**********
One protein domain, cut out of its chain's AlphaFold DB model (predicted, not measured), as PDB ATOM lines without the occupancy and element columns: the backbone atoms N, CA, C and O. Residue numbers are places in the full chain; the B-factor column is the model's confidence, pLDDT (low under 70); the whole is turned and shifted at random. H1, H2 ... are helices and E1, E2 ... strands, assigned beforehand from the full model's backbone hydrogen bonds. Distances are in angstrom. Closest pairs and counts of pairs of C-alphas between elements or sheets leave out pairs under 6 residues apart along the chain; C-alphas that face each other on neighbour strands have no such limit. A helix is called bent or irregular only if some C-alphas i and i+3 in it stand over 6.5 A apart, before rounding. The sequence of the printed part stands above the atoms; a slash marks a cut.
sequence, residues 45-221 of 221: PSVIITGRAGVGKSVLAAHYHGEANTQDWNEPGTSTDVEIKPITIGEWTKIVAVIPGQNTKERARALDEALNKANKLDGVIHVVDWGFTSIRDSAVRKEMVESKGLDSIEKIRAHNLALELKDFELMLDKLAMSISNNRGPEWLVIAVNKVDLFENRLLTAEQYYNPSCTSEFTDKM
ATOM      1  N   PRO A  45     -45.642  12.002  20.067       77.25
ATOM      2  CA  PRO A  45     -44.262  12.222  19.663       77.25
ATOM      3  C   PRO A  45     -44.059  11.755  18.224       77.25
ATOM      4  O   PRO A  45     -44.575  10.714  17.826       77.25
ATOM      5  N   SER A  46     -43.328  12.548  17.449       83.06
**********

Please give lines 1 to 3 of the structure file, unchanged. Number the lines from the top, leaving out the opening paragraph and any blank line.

sequence, residues 45-221 of 221: PSVIITGRAGVGKSVLAAHYHGEANTQDWNEPGTSTDVEIKPITIGEWTKIVAVIPGQNTKERARALDEALNKANKLDGVIHVVDWGFTSIRDSAVRKEMVESKGLDSIEKIRAHNLALELKDFELMLDKLAMSISNNRGPEWLVIAVNKVDLFENRLLTAEQYYNPSCTSEFTDKM
ATOM      1  N   PRO A  45     -45.642  12.002  20.067       77.25
ATOM      2  CA  PRO A  45     -44.262  12.222  19.663       77.25